Dear Front Porch_lesson2You might not remember me, but I remember you.

You were always patiently waiting with a cold seat of cement and a step for my feet. I didn’t use you to go in and out, the family used the side door, but rather, you were my place to linger.

You were small, but grand enough to greet all our guests: the ones arriving for holiday parties, wearing fur-collard coats and black leather tie shoes, the family and friends gathering for wedding feasts, and the suited boyfriends carrying pink corsage boxes in one quivering hand, while poking the doorbell with the other.

You worked as a team with the glass storm door behind you ~ especially on Halloween. That was YOUR night. You were a stage for the little goblins and hobos, the clowns with red noses and hair made of yarn, the witches, the pirates, the queens covered with silks and crowned with jewels.

Thanks for your firm support the day little what’s-her-name and I sat on your top step, watching a line of ants, when she stated that ants were God’s creatures and that stepping on them was a sin. If not for your steadfast holding power, I would have sank under the weight of the clear impossibility of skipping carelessly on the earth with my little white sneakers — ever again. You heard me argue with her about it and you didn’t judge either of us. I don’t know what ever happened to what’s-her-name, but wherever she is, I’ll bet she doesn’t even remember saying that, or even thinking it. 

That’s the strange thing about memory. You remember moments which made a difference.

I think the time I liked you best was that unhurried summer afternoon, when my brother and I sat in our short shorts, discussing our favorite seasons and he pointed up through the leaves on the tall tree above you, attempting to describe the quality of light that lanced through the bright green maple leaves, then pointing down at the moving shadows on the sidewalk — and my mind opened to the concept of words making pictures.

All these memories have you at the scene.

You were there for hopscotch, and walking on stilts, snow days, chats with boyfriends, smoking with girlfriends. You never tired of your vigil, standing at the front door, under mother’s upstairs windows.

You are fixed in my mind, at the scene of these little moments of realization and growth. Silent, but always present. I loved you!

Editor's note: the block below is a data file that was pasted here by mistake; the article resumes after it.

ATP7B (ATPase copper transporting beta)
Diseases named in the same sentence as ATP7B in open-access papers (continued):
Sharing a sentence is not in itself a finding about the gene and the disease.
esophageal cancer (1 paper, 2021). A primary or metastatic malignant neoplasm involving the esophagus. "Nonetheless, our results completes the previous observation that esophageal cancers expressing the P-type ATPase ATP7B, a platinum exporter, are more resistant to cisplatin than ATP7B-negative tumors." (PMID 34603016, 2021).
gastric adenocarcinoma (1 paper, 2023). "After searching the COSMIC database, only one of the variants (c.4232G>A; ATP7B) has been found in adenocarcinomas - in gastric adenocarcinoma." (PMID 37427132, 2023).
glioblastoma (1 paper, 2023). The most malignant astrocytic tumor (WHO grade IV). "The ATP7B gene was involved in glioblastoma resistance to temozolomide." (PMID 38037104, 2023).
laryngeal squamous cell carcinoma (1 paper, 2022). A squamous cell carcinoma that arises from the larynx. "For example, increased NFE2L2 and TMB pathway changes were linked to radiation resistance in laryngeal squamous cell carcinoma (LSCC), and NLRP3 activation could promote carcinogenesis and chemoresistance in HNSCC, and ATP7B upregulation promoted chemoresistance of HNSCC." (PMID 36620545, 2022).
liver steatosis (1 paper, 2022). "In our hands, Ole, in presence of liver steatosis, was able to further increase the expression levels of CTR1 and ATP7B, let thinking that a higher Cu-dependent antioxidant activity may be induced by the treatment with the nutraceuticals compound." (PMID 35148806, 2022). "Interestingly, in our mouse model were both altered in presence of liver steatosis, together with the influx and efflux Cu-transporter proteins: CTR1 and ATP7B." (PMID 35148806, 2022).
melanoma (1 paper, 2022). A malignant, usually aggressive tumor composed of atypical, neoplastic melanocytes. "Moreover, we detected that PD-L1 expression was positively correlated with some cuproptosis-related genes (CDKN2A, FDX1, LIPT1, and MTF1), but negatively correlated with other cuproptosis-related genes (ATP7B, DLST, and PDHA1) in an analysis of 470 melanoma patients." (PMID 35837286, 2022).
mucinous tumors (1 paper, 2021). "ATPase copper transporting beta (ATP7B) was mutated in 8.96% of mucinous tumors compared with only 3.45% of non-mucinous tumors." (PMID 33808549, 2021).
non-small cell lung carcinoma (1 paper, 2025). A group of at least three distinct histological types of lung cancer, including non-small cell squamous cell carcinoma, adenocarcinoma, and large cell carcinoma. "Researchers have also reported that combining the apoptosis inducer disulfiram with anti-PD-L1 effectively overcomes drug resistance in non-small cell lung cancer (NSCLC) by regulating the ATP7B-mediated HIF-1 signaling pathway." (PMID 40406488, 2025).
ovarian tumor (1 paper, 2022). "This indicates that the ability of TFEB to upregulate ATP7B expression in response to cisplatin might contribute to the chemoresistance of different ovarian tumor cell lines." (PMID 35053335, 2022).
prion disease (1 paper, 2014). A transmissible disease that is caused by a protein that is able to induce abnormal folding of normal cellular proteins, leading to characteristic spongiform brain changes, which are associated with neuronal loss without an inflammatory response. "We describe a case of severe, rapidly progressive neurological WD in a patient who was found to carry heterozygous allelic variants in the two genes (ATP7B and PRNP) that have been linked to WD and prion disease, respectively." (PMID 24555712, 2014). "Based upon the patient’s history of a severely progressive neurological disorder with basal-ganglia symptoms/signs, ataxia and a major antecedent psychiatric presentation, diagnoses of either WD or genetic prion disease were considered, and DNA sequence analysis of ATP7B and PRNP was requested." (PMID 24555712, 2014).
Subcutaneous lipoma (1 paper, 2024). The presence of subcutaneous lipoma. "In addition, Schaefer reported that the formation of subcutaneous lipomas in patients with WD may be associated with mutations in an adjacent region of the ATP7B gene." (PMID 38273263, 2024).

Gratefully yours,
A little girl from the last century

Front Porch_ web_brainstorming


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12 Responses to DEAR FRONT PORCH

  1. Memoir Writer says:

    Wow, great format, Becky–instant grabber!–who wouldn’t identify, even a Manhattan cliff-dweller because who hasn’t sat on a front porch and visited with family or childhood friends? And so beautifully written!

  2. Jude says:

    I so enjoyed this. It was a clever idea to reflect with a front porch bringing in quite a time span. Well done.

  3. poc55 says:

    a wonderful concept and well written …. the porch from my childhood brings back many memories for me also. From a fellow students point of view I really like the way you included your notes map, keep up the good work.

  4. George Yaworski says:

    You covered quite a bit of territory with your silent friend. I’ve often wondered about ants. Did they remember those who didn’t return? Your ending fulfilled the promise at the beginning. I enjoyed it very much. Thanks for the trip.

  5. terrysmith says:

    Something simple like a front porch can bring together so many poignant memories! Great idea.

  6. Hana says:

    Dear Becky – this was absolutely perfect; from the unique idea to the memories you write about as well as the wonderfully descriptive writing….so well done! Loved the picture too!

  7. moonwriter says:

    So well done!! What a creative perspective..brilliant!

  8. becky_n says:

    Thank you all for your encouraging comments. I love this class blog!

  9. Des says:

    Loved your personification of the front porch.

    Thanks for the mind-map too; you’ve prompted me to start using them to generate ideas. I think I might revert to pen/pencil and paper. Call me old school if you like, but the computer’s a bit of a straight jacket at times.

  10. Gary says:

    Tremendous concept Becky…. Really good style too 🙂

    More lol

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